No man' ascribes to the Deity a mode of acting,' which he himself thinks to be 'inconsistent with the divine attributes.' Here indeed we all are liable to mistake. One man ascribes to God “a mode of acting,' which another man supposes to be inconsistent with his attributes.' But, whatever we may think on any subject, reverence of the infinite Majesty of heaven best becomes us. -Contingencies seems here an ambiguous and improper term. Are contingent events uncertain ? If so, they cannot be certainly and infallibly foreseen. An uncertain event certainly foreseen is a palpable contradiction, which cannot shelter itself behind the veil of human ignorance. On the other hand, if contingencies, or contingent events, be foreseen as certain ; how are the difficulties objected against God's predestination obviated or diminished? The contradiction between certain

Ref. 249, 250.

foreknowledge and free agency, is as great as-between a decree and free agency.-The rest of the passage is very just; but how it consists with what follows, the reader must determine.

* But that God should of his own good pleasure, without any respect to their conduct, irreversibly predestinate one part of mankind to eternal hap*piness, and the other part to everlasting misery, ‘is a doctrine which I consider so inconsistent

with the attributes of infinite justice and infinite mercy, that I cannot bring myself to believe it. * It is not merely that I am unable to reconcile these two things, or to understand how they are consistent with each other; but it appears to me a palpable contradiction to say, that a just and merciful God created some men for the purpose of being eternally miserable, without giving "them the capacity of avoiding that misery. And 'to add, as the Calvinists do, that God acted thus 'to promote his own glory, is so dreadful an as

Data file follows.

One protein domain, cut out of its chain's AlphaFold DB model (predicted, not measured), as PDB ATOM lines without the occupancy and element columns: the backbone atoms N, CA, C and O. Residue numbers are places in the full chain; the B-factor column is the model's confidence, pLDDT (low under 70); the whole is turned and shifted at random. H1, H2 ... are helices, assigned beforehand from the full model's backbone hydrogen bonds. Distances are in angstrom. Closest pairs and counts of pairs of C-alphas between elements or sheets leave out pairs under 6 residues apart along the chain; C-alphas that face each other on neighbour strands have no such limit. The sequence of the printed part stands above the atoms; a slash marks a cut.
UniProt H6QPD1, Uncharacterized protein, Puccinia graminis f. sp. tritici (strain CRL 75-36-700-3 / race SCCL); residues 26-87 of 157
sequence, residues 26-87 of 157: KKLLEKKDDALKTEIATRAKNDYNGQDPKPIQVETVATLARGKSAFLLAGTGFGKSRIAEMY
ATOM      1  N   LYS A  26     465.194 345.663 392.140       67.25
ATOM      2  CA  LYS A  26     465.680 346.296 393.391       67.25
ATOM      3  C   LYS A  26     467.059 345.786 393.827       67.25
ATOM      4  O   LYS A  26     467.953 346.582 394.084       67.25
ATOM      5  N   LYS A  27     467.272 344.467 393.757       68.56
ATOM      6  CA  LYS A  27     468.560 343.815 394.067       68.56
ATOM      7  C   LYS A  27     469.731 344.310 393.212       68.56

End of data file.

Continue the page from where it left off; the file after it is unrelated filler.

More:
sertion, that I should not have conceived it pos‘sible to be made by persons calling themselves Christians.'!

After what has been argued and stated on the preceding part of this chapter, it is not needful to mark particularly the misapprehensions of the Calvinistic doctrine, which this passage contains. God indeed irreversibly predestinates one part of 'mankind to eternal happiness :' and, knowing that they would neither deserve it, nor be fit for it, but quite the contrary; nay that, if left to themselves, they would refuse the proffered bles

Ref. 250.

"sistent with his attributes. Thus I do not at"tempt to explain, or pretend to understand, how

the free agency of man is reconcilable with the prescience of God. I cannot comprehend how * those future contingencies, which depend upon the determination of the human will, should be so certainly and infallibly foreseen, as to be the objects of the sure word of prophecy: still, how'ever, I believe both in the prescience of God and free agency of man, for the reasons already stated; and I see in them no contradiction to each other, or to any acknowledged truth. Here is a just exercise of my faith, upon a subject which exceeds the limits of my understanding; it is above, but not contrary to, reason." No man ‘ ascribes to the Deity a mode of acting,' which he himself thinks to be 'inconsistent with the divine attributes. Here indeed we all are liable to mistake. One man ascribes to God

a mode of acting,' which another man supposes to be inconsistent with his attributes.' But, whatever we may think on any subject, reverence of the infinite Majesty of heaven best becomes us. -Contingencies seems here an ambiguous and improper term. Are contingent events uncertain ? If so, they cannot be certainly and infallibly foreseen. An uncertain event certainly foreseen is a palpable contradiction, which cannot shelter itself behind the veil of human ignorance. On the other hand, if contingencies, or contingent events, be foreseen as certain ; how are the difficulties objected against God's predestination obviated or diminished? The contradiction between certain

Ref. 249, 250.